As we start a new week, new month and new quarter there will be plenty of data to digest and filter through. And with the new information will come new questions about the outlook of the economy. I can’t help but wander if the economic data really matters at this point in time? The numbers have gotten progressively weaker over the last four months and investors continue to put money into stocks and stocks have risen in the face of ugly declines in growth. The revisions to GDP alone have been nothing short of discouraging, but the market has moved progressively higher.
This leads me to the question, does the economy matter? Is the stimulus money from around the world really enough to drive stocks to new levels? At this point in time the answer is — yes. The Fed is committed to buying bonds at the tune of 40 billion dollars per month until jobs kick in. China, Europe and every other nation is putting money into something to stimulate growth thus, there is plenty of money in the system, and if there isn’t, someone is willing to dump some more in all in the name of helping growth. Thus, volatility may return for the short term, but there is an underlying support to the market as a result of the stimulus. That puts all the rational reasons for the markets to move lower on hold.
This week starts with the manufacturing numbers and ends with the jobs report on Friday. Both numbers are true signs of the current “soft patch” in the economy. With the ISM manufacturing number at 49.6% in August and showing contraction in the US economy, it is not expected to improve much with estimates at 49.7% for September. What if this number falls further? What will the reaction on Wall Street be? Will it matter? One key component of the index will be new orders. The August report was 47.1 and that was the lowest level since 2009. If new orders fall further we may get a reaction from investors.
The slowdown in the manufacturing sector has been reflected in the jobs report. In August 15,000 jobs were lost impacting the overall jobs report. Manufacturing has been one of the top sectors to add jobs since 2009 when the recession ended (technically). Thus, if it is leading in jobs losses now, what does that say about the current state of the economy overall? Hope springs eternal as some see all the stimulus as positive for the sector looking towards 2013. The biggest question for the sector in the fourth quarter will be the “fiscal cliff” resolution from Washington, and that isn’t likely until after the election.
Putting this all together what is the expectation from the stock market? Increased volatility would be the most prudent answer I can give. Due to the fact we will be fighting what the current reports are saying about the economy, and what the hope of the stimulus is projecting about the economy. The proverbial tug-o-war of current reality versus future hope. The day to day data points are going to drive the volatility up as investors react. The last four trading days have been a perfect example of what to expect. Worry about Spain last Tuesday sent the markets lower, and hope that Spain was close to a resolution on Thursday sent the market higher. We are back to worrying.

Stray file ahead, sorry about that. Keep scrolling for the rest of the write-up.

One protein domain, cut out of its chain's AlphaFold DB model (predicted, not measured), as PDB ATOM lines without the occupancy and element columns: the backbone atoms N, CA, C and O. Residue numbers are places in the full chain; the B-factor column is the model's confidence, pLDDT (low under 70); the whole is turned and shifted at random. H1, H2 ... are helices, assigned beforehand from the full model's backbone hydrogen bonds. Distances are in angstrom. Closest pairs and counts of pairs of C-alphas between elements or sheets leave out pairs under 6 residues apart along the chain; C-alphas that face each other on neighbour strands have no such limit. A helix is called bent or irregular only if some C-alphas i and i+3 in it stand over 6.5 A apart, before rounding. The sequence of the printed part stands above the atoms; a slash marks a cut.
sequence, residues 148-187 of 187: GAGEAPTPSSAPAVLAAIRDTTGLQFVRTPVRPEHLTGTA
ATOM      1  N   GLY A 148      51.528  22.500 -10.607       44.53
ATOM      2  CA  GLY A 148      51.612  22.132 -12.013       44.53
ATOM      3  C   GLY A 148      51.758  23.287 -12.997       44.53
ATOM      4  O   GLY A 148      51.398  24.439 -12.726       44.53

How do we play this increased volatility? The first thing is to watch the trend. If the progression on higher highs and higher lows remains in play hang on for the ride. The S&P 500 index has been holding the 1430 mark currently. If the manufacturing data is better than expected this morning we could bounce further and maintain the current support. If the data causes a reaction 1420 is the level to hold.
Scanning the sector we find money moving back towards the defensive sectors and Treasury bonds. The migration has been modest, but that will change if the key economic reports are bad this week. We are starting the week with little on the watch list to own, and I will update it day to day based on the momentum. We are at support on many of the sectors, and like the S&P 500 in need of a catalyst. Earnings will start in the next week and that will only add to the daily volatility. Thus, manage your risk, determine your maximum levels of risk you are willing to accept and set your stops accordingly, set your exit point logically, and not when the emotions of a declining market are pushing you to make decisions.
This promises to be an interesting week as the tone will be set by both economic and global events. Prepare to do battle one day at a time.